Question 3 from the Perspective of a Non-Binary Young Adult

trans military ban protest

By: Rachel LaBrie

Recently, in our midterm elections on November 6th, we had a ballot question that could’ve made life a lot more frightening, and potentially dangerous, for folks who are not cisgender. For anyone who is confused, cisgender means you identify with the sex assigned to you at birth. For example, if you were assigned female at birth, and you identify as female, you are cisgender. Transgender, which is an umbrella term, means you do not identify with the sex assigned to you at birth.

The law that we were voting on, and we inevitably kept in place with our votes, made it illegal to discriminate against someone for their gender identity in places of public accommodation. For example, it made it illegal for places like sports venues, hotels, and restaurants to discriminate against you for that reason.  If we had a “no” vote on this question (question 3 on our ballot), this law would have been rolled back. We would have been the first state in the country to roll back protections for transgender people. That would have set a dangerous precedent for the rest of our nation.

As someone who is not cisgender, this law being taken away would have had an impact on me. I identify as non-binary and gender fluid. Basically, for me, that means sometimes I identify as female and use she/her/hers pronouns, and other times I feel like I’m somewhere in between male and female, and on those days (which are most days) I use they/them/theirs pronouns.  I could have been denied service based on this fact. That would be devastating to me.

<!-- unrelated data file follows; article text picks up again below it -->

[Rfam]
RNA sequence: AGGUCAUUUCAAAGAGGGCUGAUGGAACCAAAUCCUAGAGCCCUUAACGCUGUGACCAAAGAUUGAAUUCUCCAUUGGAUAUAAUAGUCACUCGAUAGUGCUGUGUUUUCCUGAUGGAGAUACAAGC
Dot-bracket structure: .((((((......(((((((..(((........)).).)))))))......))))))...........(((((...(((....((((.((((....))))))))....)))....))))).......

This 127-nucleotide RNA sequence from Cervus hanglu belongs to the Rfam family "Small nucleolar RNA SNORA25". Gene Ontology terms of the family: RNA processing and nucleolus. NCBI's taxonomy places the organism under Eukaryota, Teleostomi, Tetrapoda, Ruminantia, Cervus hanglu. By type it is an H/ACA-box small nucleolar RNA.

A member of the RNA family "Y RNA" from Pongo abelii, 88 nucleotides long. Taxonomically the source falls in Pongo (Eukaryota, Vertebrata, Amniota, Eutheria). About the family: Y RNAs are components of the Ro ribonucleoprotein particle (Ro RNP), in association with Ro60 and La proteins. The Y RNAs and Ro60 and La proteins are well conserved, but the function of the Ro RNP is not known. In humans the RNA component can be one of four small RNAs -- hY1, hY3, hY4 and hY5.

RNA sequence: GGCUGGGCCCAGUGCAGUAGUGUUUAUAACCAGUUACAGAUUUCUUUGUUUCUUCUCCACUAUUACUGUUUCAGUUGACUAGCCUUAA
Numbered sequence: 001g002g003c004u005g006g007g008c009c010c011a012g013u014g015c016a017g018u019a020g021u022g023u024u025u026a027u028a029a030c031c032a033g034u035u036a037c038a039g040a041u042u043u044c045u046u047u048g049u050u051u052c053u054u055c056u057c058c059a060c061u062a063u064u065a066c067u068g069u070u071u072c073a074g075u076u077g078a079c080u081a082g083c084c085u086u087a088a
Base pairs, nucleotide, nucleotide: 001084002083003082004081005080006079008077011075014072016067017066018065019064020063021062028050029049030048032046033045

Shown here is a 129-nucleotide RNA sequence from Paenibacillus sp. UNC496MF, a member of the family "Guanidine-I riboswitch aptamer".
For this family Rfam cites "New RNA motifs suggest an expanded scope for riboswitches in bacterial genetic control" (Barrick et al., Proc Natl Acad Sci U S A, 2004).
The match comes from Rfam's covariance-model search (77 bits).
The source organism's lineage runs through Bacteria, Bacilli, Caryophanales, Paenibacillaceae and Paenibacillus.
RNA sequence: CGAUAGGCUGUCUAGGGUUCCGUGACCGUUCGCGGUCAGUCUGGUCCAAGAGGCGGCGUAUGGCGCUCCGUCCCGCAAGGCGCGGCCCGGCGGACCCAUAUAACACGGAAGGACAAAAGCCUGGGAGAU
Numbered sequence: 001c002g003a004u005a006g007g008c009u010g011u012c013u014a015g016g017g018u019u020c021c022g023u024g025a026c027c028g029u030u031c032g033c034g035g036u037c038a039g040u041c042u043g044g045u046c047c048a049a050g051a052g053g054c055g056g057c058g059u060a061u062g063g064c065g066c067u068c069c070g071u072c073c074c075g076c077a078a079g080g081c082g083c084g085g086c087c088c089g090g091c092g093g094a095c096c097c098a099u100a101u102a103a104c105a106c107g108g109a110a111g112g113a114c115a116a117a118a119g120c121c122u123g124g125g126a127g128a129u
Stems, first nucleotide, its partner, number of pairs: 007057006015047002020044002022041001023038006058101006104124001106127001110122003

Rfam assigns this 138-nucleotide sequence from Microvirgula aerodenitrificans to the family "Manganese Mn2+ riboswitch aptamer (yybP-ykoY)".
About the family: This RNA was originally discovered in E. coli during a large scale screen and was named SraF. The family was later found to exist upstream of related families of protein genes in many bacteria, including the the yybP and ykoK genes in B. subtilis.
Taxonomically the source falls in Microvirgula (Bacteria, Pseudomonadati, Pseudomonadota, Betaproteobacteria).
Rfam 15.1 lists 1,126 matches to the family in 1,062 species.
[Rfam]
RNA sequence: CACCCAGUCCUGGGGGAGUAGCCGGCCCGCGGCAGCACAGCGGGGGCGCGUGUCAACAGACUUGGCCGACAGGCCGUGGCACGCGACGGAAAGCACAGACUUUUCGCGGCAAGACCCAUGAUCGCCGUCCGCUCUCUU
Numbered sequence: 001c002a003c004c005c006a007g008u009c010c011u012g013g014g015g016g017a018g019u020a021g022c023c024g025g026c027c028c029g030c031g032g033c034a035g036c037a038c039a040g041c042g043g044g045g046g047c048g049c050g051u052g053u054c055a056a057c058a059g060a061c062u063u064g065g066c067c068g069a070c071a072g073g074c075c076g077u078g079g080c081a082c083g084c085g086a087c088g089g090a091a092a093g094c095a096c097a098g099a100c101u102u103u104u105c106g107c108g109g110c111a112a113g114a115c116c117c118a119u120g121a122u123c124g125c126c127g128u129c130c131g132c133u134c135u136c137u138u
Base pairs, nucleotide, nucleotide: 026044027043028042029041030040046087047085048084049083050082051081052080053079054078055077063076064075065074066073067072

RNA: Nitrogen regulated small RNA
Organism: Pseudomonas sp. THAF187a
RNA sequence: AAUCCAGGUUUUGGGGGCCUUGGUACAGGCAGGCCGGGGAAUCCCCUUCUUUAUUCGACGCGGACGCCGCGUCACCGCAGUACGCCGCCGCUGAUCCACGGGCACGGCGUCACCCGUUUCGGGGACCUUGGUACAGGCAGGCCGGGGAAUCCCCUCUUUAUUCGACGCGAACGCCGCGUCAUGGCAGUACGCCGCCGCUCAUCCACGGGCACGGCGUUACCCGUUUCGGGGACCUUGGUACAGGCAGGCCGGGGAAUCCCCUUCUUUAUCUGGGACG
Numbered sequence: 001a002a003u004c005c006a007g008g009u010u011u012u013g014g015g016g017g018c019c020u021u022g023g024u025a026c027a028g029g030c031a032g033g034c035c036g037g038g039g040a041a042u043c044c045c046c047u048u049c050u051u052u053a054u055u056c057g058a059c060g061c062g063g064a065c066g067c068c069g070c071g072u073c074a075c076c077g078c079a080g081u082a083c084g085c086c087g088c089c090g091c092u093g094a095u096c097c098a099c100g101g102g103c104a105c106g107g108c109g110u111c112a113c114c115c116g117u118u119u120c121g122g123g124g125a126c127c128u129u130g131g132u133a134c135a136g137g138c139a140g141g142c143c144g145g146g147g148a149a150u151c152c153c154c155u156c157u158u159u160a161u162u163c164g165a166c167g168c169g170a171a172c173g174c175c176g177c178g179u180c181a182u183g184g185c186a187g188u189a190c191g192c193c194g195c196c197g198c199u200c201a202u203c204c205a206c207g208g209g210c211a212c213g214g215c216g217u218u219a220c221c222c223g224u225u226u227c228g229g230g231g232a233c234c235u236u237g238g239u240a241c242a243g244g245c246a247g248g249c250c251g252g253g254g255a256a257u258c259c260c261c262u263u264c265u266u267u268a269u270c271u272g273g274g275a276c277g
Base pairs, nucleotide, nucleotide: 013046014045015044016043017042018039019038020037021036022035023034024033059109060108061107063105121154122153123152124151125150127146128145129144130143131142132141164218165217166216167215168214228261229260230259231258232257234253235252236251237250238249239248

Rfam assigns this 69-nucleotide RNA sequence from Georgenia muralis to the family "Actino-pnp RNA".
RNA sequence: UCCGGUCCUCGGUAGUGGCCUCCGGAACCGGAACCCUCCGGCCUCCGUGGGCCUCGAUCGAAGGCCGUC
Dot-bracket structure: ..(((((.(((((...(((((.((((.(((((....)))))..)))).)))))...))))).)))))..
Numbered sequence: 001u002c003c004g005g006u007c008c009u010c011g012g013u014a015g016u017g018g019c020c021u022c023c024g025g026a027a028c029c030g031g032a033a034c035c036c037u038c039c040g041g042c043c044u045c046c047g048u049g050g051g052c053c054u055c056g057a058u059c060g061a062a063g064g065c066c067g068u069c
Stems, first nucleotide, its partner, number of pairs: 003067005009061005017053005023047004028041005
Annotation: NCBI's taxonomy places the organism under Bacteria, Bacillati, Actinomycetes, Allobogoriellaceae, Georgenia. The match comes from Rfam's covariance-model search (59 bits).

I’ve been asked, as someone who is a contractor for a youth organization (Youth MOVE Massachusetts) and PPAL, why it was and is such an important question for our organization to have a stance on. A lot of our youth and young adults are transgender, non-binary, and gender non-conforming. This law put the livelihoods of our folks at stake. It is so important to recognize that this law is so important and crucial in keeping our folks protected and involved in their community.

There is still a lot of work to be done to educate the community on gender identity. So many people don’t understand the terminology, or the disparities in care that people experience when they are transgender. I hope to see a day where we can all coexist without this constant judgement and that people will stop feeling entitled to have an “opinion” on whether or not people like me exist. Because we do, and it is not a matter of opinion. We are here. And we will continue to be. And the sooner we can all respect each other, the better.

Rachel LaBrie is a advocate and a writer. They are currently working on compiling a book of poetry about their struggles with mental health. 

Tags: ,

Leave a Reply

Your email address will not be published. Required fields are marked *